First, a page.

I don’t know about you all, but I love Ted Lasso.
In the episode Ryan and I were watching last night, he talked about people underestimating him his entire life.
And how he didn’t understand it, but then saw a quote by Walt Whitman “Be curious not judgmental.”
After seeing that quote, he realized that everyone was judging and no one was curious and that is why they constantly underestimated him.
I won’t spoil the outcome of the scene for those of you who haven’t seen it.
But that whole scene I thought was so powerful for so many reasons.
Too often we hold ourselves back in our lives because we AREN’T curious.
We simply judge.
We judge people and situations over wondering why they are occurring.
I so often even see it in the troll comments I get.
In the way people only accept one “right way” of doing a move or of approaching nutrition.
They aren’t curious, they WANT to judge.
And because of that, they’ll always stay stuck.
We need to be open to opportunities if we want to grow and improve.
We need to even recognize that often we are looking at things from only our own perspective and being open to other viewpoints can actually help us get results faster.
We need to realize that one size doesn’t fit all and by not allowing others to find their own way we hold them back.
So much of life operates on a continuum and we need to recognize that.
However, I also know that even if we aren’t trying to, each of us can fall victim to judging over being curious.
It’s why now I so push clients and my trainers to seek out new perspectives and find the opportunities in them.
When COULD something work over just writing it off?
Because it is easy to get stuck looking at things from only one way.
So how can you keep yourself being curious?
#1: Consciously seek out other viewpoints and find why they are RIGHT.
Honestly, I’m not a vegetarian, but I can make an argument for being one.
I’m not Keto. Or Paleo.
I don’t believe in only doing steady state endurance cardio, and dislike Overhead Kettlebell Swings.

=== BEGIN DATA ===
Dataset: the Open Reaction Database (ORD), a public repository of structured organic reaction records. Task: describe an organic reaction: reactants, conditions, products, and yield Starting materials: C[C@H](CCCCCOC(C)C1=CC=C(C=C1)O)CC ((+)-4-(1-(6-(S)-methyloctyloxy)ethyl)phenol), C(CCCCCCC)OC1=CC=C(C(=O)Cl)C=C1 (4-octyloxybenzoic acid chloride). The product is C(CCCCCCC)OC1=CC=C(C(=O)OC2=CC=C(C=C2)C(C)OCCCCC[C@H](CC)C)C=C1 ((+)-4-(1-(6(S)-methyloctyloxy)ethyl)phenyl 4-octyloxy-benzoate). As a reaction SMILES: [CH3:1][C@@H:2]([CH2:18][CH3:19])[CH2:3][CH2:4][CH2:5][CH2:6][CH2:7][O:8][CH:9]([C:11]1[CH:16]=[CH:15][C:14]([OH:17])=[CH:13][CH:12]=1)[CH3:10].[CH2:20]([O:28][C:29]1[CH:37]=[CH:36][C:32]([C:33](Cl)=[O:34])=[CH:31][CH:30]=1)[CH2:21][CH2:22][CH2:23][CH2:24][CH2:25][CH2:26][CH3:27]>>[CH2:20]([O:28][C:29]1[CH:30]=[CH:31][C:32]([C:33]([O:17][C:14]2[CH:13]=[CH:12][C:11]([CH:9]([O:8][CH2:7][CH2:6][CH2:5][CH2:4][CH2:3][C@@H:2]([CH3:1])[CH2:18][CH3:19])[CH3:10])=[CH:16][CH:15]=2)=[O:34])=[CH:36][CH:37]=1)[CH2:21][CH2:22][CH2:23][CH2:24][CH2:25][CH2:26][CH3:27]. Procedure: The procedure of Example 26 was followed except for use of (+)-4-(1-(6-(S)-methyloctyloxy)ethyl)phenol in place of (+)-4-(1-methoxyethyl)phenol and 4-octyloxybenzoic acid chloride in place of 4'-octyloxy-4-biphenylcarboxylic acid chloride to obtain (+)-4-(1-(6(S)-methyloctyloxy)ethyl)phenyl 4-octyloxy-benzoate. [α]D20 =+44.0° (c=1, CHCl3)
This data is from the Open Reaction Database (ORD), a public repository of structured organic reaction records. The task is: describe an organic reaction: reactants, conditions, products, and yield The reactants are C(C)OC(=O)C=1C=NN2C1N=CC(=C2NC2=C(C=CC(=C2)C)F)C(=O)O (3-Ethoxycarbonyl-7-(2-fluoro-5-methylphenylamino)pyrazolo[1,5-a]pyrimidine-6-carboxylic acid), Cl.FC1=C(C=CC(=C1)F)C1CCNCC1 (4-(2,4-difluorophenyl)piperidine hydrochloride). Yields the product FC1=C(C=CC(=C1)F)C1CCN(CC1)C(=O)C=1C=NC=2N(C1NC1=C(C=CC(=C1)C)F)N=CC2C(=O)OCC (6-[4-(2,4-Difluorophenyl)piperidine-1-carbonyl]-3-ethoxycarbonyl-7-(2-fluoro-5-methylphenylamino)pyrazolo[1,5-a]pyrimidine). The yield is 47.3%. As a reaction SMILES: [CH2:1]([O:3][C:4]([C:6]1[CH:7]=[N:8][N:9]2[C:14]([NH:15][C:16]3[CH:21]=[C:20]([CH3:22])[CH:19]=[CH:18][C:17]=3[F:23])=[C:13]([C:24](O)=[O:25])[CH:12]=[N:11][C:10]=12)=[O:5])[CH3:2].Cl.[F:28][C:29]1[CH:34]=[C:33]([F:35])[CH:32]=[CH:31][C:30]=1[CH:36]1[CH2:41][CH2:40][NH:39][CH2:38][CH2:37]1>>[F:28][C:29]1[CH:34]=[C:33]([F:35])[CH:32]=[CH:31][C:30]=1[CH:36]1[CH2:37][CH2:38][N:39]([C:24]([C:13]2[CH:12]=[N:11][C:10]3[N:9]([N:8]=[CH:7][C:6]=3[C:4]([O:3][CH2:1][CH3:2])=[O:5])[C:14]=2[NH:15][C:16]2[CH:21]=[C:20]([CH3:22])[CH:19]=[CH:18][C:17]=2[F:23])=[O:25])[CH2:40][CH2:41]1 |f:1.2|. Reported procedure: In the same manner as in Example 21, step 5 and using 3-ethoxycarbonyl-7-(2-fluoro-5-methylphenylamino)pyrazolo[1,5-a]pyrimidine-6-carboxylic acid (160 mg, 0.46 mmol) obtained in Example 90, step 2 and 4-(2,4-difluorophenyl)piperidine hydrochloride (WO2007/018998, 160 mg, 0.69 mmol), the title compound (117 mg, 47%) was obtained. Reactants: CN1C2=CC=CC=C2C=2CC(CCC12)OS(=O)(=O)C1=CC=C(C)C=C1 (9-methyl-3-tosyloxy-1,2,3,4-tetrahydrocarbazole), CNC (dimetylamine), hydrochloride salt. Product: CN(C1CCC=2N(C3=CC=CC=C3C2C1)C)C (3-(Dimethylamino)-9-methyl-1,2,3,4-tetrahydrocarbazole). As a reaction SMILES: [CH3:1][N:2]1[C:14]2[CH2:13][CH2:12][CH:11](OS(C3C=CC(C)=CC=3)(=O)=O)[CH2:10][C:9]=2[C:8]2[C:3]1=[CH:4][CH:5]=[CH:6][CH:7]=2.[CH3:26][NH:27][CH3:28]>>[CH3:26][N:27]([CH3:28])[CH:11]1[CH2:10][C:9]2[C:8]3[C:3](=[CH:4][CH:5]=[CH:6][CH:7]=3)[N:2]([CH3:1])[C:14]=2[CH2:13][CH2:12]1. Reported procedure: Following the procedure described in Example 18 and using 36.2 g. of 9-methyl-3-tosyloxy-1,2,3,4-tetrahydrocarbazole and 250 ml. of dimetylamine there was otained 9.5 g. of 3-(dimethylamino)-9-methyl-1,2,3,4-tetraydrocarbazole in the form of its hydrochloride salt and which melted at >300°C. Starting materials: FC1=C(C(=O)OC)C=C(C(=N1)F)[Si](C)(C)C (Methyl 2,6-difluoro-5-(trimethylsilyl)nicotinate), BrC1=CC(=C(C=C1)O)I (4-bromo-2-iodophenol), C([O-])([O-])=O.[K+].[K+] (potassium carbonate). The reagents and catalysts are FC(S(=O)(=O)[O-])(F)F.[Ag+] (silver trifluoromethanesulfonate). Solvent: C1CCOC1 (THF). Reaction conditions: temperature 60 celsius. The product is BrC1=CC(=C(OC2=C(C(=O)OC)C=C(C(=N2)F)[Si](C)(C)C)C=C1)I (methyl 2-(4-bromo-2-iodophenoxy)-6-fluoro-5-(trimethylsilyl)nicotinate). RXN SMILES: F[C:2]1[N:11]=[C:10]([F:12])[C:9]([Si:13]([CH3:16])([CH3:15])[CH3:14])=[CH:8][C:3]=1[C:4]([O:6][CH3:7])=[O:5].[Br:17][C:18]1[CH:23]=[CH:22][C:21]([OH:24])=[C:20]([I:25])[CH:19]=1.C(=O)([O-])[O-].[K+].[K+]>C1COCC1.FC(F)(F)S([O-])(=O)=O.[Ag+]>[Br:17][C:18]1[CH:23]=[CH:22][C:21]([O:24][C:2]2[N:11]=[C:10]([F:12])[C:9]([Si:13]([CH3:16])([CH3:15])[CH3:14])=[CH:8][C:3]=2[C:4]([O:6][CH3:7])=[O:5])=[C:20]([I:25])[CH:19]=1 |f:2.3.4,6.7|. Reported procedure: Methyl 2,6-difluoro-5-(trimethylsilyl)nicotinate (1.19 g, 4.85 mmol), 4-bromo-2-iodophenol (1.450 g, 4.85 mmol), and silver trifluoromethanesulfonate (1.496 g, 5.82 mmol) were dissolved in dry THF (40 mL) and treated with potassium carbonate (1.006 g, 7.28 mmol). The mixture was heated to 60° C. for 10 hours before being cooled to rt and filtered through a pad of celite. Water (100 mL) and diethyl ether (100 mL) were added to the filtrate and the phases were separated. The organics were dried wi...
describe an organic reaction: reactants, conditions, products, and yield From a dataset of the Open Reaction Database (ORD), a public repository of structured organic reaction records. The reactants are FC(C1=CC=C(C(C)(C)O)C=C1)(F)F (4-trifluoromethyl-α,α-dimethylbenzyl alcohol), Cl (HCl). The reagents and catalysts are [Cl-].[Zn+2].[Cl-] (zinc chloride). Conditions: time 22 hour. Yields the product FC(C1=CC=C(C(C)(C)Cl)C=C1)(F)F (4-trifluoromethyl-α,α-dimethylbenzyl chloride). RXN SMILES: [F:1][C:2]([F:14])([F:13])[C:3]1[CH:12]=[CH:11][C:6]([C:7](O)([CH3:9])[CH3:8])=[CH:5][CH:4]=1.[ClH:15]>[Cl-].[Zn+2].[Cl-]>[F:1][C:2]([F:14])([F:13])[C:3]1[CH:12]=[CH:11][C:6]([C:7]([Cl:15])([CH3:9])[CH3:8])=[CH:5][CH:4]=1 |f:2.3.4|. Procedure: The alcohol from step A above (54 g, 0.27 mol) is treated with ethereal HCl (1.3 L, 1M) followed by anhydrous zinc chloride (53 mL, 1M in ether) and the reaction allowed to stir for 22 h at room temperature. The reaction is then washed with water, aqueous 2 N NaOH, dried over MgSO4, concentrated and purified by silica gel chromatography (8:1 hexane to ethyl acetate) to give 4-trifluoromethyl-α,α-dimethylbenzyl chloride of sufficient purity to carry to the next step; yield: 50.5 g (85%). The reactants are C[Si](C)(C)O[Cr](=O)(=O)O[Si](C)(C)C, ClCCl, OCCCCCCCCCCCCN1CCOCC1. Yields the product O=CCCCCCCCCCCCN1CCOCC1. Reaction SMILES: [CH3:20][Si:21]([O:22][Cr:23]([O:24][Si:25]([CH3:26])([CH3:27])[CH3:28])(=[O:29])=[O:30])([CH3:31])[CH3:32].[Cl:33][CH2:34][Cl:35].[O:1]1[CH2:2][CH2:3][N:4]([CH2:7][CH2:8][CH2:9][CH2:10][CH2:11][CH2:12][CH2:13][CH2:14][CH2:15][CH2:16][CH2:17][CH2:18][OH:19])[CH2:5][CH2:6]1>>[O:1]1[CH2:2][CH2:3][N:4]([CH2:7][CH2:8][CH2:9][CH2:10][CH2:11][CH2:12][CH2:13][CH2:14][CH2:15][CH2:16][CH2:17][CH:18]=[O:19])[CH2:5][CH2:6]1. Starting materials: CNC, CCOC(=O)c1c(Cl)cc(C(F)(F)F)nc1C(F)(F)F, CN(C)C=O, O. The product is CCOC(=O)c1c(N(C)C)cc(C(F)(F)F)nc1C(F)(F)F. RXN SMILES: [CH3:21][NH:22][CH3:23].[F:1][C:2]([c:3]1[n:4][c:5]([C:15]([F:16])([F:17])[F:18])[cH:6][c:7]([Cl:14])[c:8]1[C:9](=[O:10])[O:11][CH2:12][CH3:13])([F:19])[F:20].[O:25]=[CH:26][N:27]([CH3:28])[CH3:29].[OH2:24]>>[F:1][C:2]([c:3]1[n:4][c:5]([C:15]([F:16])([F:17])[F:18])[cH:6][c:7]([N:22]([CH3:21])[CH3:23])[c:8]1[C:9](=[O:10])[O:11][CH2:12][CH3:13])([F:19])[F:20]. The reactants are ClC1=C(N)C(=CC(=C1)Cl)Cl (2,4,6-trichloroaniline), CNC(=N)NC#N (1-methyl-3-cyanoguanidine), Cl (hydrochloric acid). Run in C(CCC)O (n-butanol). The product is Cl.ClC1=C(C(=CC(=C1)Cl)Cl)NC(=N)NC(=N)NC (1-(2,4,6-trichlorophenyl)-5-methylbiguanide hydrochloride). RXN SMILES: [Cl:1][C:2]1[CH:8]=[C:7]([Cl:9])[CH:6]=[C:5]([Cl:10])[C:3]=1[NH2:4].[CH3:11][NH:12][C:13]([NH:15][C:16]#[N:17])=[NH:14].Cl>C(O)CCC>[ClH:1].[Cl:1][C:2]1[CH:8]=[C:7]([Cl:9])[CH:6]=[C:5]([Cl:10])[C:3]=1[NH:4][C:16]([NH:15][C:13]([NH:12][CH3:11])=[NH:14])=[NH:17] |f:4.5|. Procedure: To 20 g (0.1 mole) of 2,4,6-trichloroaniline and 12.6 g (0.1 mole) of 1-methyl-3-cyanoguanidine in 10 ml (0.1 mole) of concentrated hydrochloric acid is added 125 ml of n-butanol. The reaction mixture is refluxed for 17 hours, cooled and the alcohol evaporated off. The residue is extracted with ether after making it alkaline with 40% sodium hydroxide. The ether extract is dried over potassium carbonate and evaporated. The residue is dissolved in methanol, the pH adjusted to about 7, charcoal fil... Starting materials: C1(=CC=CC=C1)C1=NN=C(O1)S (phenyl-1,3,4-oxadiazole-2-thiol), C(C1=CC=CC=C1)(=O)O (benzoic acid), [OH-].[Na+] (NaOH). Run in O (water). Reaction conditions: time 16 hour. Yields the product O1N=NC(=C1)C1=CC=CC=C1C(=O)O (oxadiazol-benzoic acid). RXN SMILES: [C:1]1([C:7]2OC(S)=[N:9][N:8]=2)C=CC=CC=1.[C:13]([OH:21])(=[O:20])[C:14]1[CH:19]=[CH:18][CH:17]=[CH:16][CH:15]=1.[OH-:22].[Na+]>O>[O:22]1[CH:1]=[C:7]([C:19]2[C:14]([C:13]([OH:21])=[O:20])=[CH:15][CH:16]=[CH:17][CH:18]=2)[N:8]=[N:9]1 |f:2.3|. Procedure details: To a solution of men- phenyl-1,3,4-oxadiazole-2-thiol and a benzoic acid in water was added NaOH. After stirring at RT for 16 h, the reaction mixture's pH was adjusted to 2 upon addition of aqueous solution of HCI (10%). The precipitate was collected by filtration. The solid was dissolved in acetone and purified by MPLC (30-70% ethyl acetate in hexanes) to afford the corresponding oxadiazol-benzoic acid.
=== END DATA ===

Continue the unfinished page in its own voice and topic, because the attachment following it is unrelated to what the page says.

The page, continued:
BUT if you asked me to list out why someone may do it, or the benefits, I can tell you.
It’s not that we won’t get our opinions and decide things aren’t the best way or the right way for us, but we have to remind ourselves that what works for us isn’t the only way.
By consciously putting ourselves in that uncomfortable position and trying to even argue for them, I think we can learn so much more even about our needs or ways to create hybrid routines that ultimately work even better!
And as trainer, we can find ways to reach clients where our “go-to” options don’t work!
#2: Pause to ask why.
I genuinely want to help everyone.
And when I first started online, it did take some getting used to the trolling.
It would hurt when someone critiqued something when I was only trying to help.
But I began to ask why.
Not only asking WHY to see their perspective, but also to help someone else reading the comment.
How could I support someone else who that comment may offend or who may have had someone troll them in that way.
And how could I then even potentially reach the person doing it to change their perspective.
But it required pausing my brain from reacting immediately and asking WHY?
Why is this being said?
I think in this day and age of immediate responses and instant gratification, that can be a challenge, but we need to push ourselves to pause in our responses and reactions whenever possible to assess.
I think it so often gives us a much needed perspective on things not only to help others, but to really be true to who and what we are.
The best results come from experimentation. Sure we need to have a set plan and when we find the foundation that works for us, we stick with it.
But I can tell you so much of what works is just overall systems.
I do 3 days a week of training and see results. I do 6 and also benefit.
We can choose variety over time even based on changes in our lifestyle.
But part of what I think keeps us open IS that willingness to experiment and slightly forcing ourselves to be in uncomfortable situations that challenge us.
So if you have a goal, and especially one you haven’t hit before, be willing and excited to experiment even if it doesn’t work.
Or if you haven’t tried a hobby before?
Embrace the learning process!
Honestly give the plan or new classes or lessons a try and track to see what does and doesn’t work.
Look for the opportunity in this learning experience and realize it also allows us again to see other perspectives!
The more you are and open to even hard different perspectives, often the more successful we will be in our own lives.
See the opportunity in things even when it requires you to pause to stop your innate reaction and be a bit uncomfortable!